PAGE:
coc
calculus-of-constructions
npm i calculus-of-constructions
coc

calculus-of-constructions

Minimal, fast, robust implementation of the Calculus of Constructions on JavaScript.

by Victor Taelin

0.1.4 (see all)License:MITTypeScript:Not Found
npm i calculus-of-constructions
Readme

Calculus of Constructions

A lightweight implementation of the Calculus of Constructions in JavaScript. CoC is both a minimalistic programming language (similar to the Lambda Calculus, but with a very powerful type system) and a constructive foundation for mathematics, serving as the basis of proof assistants such as Coq.

Features

  • Core lang with Lambda, Forall, Application, Variables and, as you love paradoxes, Fix and Type in Type.

  • Let bindings as syntax sugars.

  • Extremelly minimalistic, unbloated, pure ASCII syntax.

  • Completely implemented with HOAS, substitution free, including the type checker, which means it is very fast.

  • A robust parser, which allows arbitrary grammar nestings, including of Lets.

  • A smart stringifier which names vars so that combinators are stringified uniquely, regardless of the context.

  • Node.js, cross-browser, 100% ES5 compliant.

  • Simple command line interface to type-check / evaluate a file.

  • Can deal with files, solve devs recursively, auto-imports missing names.

  • Can pretty-print terms showing names for known combinators.

  • All that in less than 400 lines of code, ang a gziped minified size of just 2.3kb.

Usage

Install:

$ npm install -g calculus-of-constructions

From command line:

The command line can be used to print the base form, the normal form, and the type of a term. It auto-includes undefined variables by detecting them on the same directory. It can either print the full form, or a short form with known names.

$ coc two                         # (a:* (b:(.a a) (a:a (b (b a)))))
$ coc type "(exp two two)"        # Nat
$ coc norm "(exp two two)"        # four
$ coc full "(exp two two)"        # ((c:(a.* (.(.a a) (.a a))) (b:(a.* (.(.a a) (.a a))) (a:* (b (.a a) (c a))))) (a:* (b:(.a a) (a:a (b (b a))))) (a:* (b:(.a a) (a:a (b (b a))))))
$ coc full type "(exp two two)"   # (a.* (.(.a a) (.a a)))
$ coc full norm "(exp two two)"   # (a:* (b:(.a a) (a:a (b (b (b (b a)))))))

Check out the examples for that usage.

From JavaScript:

const coc = require("calculus-of-constructions");

const main = `T:* x:T x`; // id function

const term = CoC.read(main); // parses source, could be an object {name: source, ...}
const type = CoC.type(term); // infers type
const norm = CoC.norm(term); // normalizes

console.log(CoC.show(term)); // prints original term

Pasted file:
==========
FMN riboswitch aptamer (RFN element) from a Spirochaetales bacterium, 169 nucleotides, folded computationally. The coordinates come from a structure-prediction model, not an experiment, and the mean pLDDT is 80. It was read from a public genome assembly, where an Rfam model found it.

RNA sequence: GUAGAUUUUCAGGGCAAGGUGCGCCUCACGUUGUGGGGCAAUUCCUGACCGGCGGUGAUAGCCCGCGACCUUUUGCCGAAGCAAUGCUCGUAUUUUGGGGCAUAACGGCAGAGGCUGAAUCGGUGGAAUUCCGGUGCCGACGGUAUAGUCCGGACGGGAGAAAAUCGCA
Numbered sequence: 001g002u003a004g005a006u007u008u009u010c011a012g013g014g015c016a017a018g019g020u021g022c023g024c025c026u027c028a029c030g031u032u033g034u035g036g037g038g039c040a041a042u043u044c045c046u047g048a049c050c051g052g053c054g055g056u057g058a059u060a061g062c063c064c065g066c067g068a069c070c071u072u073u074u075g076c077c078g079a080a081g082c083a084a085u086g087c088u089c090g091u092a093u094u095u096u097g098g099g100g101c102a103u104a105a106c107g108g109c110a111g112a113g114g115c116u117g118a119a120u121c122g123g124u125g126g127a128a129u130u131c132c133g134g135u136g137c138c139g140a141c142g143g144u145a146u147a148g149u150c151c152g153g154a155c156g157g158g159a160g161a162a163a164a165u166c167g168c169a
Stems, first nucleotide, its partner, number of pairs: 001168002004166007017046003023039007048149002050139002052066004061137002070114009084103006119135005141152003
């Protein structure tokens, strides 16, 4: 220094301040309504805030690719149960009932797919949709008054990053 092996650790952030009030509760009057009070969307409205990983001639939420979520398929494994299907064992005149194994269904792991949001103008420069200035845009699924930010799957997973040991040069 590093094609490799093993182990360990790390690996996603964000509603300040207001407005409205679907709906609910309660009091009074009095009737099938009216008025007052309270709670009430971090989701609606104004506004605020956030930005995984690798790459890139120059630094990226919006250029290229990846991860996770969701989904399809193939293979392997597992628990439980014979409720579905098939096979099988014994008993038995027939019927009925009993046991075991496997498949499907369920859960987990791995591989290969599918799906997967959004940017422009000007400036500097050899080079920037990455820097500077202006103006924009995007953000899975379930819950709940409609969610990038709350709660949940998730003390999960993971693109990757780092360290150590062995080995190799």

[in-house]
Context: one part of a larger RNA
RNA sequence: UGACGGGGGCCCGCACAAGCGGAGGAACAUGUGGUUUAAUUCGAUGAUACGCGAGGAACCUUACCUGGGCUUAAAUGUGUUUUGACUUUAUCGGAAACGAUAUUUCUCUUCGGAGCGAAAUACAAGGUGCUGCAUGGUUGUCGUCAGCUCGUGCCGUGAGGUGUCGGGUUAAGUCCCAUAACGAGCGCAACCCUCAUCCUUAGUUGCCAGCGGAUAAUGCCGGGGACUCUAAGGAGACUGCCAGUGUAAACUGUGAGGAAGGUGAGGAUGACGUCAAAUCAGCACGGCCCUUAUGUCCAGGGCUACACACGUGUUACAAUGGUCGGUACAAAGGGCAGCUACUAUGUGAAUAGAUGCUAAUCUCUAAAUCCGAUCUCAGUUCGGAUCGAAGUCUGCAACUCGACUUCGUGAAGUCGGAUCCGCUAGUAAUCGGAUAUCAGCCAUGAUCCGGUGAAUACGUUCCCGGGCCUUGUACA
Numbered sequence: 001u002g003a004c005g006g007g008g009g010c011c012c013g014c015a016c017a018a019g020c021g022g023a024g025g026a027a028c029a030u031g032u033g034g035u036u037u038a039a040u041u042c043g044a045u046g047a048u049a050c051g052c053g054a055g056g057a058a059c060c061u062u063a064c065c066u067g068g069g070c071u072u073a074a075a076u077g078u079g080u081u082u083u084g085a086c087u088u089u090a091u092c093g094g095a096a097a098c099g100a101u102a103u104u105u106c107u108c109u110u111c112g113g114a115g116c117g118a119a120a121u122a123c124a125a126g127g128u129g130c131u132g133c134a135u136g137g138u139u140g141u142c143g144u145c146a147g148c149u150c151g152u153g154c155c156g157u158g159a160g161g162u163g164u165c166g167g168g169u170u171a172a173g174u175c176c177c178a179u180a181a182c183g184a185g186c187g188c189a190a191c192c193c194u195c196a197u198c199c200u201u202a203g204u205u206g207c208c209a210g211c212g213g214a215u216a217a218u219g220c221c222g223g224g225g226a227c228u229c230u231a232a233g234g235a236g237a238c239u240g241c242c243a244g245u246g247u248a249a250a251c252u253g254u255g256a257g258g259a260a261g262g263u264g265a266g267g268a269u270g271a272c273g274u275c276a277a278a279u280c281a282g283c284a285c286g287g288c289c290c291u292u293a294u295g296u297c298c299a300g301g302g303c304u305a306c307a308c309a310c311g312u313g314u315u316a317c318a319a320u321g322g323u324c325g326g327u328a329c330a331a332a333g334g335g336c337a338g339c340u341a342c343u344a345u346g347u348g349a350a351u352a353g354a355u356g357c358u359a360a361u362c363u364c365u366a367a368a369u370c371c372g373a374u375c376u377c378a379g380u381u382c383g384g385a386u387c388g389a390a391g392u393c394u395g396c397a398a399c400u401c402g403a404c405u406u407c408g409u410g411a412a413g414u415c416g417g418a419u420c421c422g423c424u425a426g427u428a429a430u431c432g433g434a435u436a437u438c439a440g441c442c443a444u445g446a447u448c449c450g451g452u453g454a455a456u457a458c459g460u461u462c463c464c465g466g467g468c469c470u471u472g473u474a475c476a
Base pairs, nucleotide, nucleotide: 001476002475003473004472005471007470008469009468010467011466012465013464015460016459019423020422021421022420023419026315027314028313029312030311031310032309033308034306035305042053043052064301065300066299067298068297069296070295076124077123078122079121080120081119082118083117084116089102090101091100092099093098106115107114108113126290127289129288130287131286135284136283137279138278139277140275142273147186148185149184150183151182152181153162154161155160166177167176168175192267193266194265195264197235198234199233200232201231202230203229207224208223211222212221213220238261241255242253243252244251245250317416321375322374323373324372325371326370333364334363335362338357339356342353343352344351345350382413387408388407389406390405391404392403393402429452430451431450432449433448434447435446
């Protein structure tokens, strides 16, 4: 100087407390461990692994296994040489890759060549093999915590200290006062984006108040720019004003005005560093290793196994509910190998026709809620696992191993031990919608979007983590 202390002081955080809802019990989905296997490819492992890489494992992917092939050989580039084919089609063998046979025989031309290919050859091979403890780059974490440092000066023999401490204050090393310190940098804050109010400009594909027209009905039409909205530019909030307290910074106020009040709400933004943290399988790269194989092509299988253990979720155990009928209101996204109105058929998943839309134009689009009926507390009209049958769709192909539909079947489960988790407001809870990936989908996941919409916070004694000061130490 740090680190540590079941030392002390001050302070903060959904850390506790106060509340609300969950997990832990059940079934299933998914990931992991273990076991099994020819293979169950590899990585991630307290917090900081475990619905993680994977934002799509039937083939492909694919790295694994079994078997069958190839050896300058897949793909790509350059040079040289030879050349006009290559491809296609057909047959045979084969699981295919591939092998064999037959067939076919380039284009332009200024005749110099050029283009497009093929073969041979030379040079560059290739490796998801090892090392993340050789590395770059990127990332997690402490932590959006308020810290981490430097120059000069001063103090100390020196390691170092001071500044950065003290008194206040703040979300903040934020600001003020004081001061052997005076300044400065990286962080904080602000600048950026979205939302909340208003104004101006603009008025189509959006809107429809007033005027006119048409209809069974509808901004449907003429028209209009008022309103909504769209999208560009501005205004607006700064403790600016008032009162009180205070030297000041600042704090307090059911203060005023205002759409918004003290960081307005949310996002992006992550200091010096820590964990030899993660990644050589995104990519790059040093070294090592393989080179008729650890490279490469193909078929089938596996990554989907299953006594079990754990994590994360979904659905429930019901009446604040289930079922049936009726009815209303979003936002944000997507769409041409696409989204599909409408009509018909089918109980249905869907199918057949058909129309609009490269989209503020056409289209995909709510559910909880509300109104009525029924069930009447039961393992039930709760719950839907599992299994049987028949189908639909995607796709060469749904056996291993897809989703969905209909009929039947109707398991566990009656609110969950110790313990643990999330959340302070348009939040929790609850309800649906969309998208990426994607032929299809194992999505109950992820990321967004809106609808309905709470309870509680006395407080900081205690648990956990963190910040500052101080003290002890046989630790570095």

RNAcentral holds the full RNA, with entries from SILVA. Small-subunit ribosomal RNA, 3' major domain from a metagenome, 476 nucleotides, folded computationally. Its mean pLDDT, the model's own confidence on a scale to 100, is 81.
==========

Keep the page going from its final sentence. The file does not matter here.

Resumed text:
console.log(CoC.show(type)); // prints inferred type
console.log(CoC.show(norm)); // prints normal form

// CoC.show can receive, optionally, a function that
// receives a combinator and returns a name of it. 

Syntax

  • Lambda: name:Type Body

    A function that receives name of type Type and returns Body.

  • Forall: name.ArgType BodyType

    The type of functions that receive name of type ArgType and return BodyType.

  • Fix: self@ Term

    The term Term with all instances of self replaced by itself.

  • Apply: (f x y z)

    The application of the function f to x, y and z.

  • Let: name=Term Body

    Let name be the term Term inside the term Body.

The name can be omitted from Lambda and Forall, so, for example, the equivalent of Int -> Int is just .Int Int. All other special characters are ignored, so you could write λ a: Type -> Body if that is more pleasing to you.

Example:

Below, an example implementation of exponentiation:

Nat=
  Nat. *
  Succ. (.Nat Nat)
  Zero. Nat
  Nat

two=
  Nat: *
  Succ: (.Nat Nat)
  Zero: Nat
  (Succ (Succ Zero))

exp=
  a: Nat
  b: Nat
  Nat: *
  (b (.Nat Nat) (a Nat))

(exp two two)

You can save it as exp.coc and run with coc eval exp.coc.

To aid you grasp the minimalist syntax, it is equivalent to this Idris program:

NatT : Type
NatT
  =  (Nat : Type)
  -> (Succ : Nat -> Nat)
  -> (Zero : Nat)
  -> Nat

two : NatT
two
  =  \ Nat : Type
  => \ Succ : (Nat -> Nat)
  => \ Zero : Nat
  => Succ (Succ Zero)

exp : NatT -> NatT -> NatT
exp
  =  \ a : NatT
  => \ b : NatT
  => \ Nat : Type
  => b (Nat -> Nat) (a Nat)

printNatT : NatT -> IO ()
printNatT n = print (n Nat (+ 1) 0)

main : IO ()
main = do
  printNatT (exp two two)

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VersionTagPublished
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latest
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